That said, while what the president eats may not directly affect our buying habits, we do remain interested – almost obsessively so – as proven by the consistent reporting on everything from the White House Thanksgiving menu to Donald Trump’s questionable cutlery choices.

The President’s dining habits make him less of a trendsetter, however, and more of an aspirational symbol, according to Gilles Bragard, President of the Chefs des Chefs d’État, a group devoted to the chefs of various heads of state around the world.

“It’s more about exemplariness,” he says. “The President, by virtue of what he puts on his plate, can set an example.”

He cites Prince Albert of Monaco, who, in accordance with his respect for the environment, refuses to allow his personal chef to serve tuna or wild caviar. During World War II, Eleanor Roosevelt became a role model by pledging to always pay ration points in full.

“In sympathy with the American public’s dismay over coffee rationing, Eleanor also cut the demitasse of coffee from the White House after-dinner ritual,” according to The Huffington Post.

These preferences vary depending on the values of the nation in question. The French president, for example, must remain sensitive to the cultural importance of terroir, the idea that a product’s essence comes from where it is made.

The distinction between the French public’s view of Jacques Chirac, a famous bon vivant who ate everything (and whose love of calf’s head was so heavily publicized that he was served the dish in pretty much every village he visited), and Nicolas Sarkozy – who didn’t drink wine and disposed of the traditional lunch and dinner cheese board to save time – was enormous.

Even Bernard Vaussion, official French presidential chef, told Europe 1 that his favorite president was Chirac “for his respectful, convivial, bon vivant side.”

In the U.S., meanwhile, Albala notes that Bill Clinton’s penchant for “lowbrow” foods, like hamburgers, increased his likability, whereas the French influence of White House cuisine under Jackie O was “a mark of sophistication and worldliness.”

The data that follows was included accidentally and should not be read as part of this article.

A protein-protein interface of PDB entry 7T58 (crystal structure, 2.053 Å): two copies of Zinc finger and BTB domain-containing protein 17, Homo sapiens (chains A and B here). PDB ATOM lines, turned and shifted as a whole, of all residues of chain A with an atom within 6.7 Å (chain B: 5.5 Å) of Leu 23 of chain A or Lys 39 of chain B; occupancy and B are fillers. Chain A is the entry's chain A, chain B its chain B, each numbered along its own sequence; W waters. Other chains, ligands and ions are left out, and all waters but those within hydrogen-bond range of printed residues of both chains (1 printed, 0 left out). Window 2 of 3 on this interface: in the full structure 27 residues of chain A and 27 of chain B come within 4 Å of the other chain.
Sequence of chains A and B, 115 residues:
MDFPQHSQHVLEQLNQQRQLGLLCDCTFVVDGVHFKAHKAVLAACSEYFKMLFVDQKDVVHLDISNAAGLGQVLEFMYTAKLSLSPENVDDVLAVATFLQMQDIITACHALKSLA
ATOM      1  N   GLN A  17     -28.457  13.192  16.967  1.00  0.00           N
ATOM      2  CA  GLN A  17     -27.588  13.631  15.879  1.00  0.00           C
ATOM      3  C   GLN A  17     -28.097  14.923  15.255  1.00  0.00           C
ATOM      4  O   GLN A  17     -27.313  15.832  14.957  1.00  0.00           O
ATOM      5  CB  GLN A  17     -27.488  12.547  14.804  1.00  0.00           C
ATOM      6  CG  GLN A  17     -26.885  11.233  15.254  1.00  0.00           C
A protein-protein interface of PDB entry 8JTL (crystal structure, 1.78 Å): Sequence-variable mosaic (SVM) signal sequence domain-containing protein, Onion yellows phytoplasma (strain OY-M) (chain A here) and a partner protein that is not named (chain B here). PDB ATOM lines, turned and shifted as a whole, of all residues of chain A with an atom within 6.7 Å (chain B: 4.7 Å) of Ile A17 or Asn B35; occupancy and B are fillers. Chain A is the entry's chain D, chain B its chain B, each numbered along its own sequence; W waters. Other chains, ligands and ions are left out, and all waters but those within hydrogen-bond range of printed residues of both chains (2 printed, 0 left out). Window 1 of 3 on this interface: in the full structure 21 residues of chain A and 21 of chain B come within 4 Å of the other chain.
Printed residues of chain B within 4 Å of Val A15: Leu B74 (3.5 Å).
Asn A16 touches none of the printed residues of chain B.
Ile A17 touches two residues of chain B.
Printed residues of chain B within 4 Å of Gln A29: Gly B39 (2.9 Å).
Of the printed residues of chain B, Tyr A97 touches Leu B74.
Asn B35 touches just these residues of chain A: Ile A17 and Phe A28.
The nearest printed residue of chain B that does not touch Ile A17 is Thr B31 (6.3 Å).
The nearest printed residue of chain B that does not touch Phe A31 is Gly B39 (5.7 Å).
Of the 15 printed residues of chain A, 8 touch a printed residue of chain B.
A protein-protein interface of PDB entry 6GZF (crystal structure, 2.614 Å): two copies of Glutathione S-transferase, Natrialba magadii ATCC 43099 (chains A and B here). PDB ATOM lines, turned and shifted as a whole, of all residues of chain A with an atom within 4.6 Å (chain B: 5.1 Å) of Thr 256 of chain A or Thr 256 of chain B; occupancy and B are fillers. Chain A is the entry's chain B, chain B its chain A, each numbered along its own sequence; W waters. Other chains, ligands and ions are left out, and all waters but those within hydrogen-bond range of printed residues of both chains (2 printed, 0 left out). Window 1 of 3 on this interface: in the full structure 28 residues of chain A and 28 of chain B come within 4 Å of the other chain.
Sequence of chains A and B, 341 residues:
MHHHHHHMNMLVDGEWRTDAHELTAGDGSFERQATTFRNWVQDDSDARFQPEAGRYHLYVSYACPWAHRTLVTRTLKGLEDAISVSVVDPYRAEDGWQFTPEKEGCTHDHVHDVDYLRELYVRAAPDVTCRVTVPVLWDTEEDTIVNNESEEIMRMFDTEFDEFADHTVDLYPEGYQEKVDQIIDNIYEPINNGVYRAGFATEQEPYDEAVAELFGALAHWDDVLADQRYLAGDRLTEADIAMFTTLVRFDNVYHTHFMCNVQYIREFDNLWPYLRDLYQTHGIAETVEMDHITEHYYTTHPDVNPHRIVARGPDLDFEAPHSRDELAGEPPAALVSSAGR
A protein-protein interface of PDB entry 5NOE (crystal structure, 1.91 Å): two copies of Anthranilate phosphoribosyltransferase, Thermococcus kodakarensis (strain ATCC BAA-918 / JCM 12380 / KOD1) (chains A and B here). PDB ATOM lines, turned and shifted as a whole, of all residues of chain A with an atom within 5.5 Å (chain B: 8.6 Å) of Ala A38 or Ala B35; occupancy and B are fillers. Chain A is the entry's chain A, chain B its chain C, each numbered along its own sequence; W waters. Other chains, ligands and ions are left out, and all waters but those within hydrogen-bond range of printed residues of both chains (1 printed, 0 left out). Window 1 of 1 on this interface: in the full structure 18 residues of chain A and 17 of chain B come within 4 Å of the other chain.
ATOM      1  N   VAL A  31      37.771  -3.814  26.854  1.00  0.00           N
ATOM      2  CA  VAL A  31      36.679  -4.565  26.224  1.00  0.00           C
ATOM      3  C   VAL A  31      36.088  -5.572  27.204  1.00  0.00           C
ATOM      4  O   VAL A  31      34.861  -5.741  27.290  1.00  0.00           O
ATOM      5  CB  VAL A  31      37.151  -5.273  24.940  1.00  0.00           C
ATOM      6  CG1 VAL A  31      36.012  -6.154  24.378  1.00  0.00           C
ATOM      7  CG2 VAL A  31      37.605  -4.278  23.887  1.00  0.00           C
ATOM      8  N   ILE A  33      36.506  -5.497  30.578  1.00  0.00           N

“It was an openness to foreign things,” he says. “And when you see the country turn towards itself, like now… I think Trump would probably be really uncomfortable eating anything foreign.”

This came to a head this summer, when Trump was invited to France for a lunch with French President Emmanuel Macron. When Michelin-starred Chef Alain Ducasse asked the White House for Trump’s culinary preferences, he was told the president likes sole meunière, well-done filet mignon, and well-done vegetables.

While the president’s culinary choices may not affect how we eat as a nation, they may makes us feel a little bit closer to knowing who he is. So even if what a president eats doesn’t change what’s on our table, it changes our opinion of him as a person.

“It reveals character,” says Albala. “I think there are very few things that we pin so closely to defining a person.”


Emily Monaco

About Emily Monaco

Emily Monaco is an American writer who has been living and working in Paris since 2007. She's a huge 19th-century literature nerd and a die-hard turophile. Emily's interests and expertise lie at the intersection of food and culture. She is captivated by the French notion of terroir and loves speaking with producers who are passionate about what they do.

Read more about Emily Monaco here.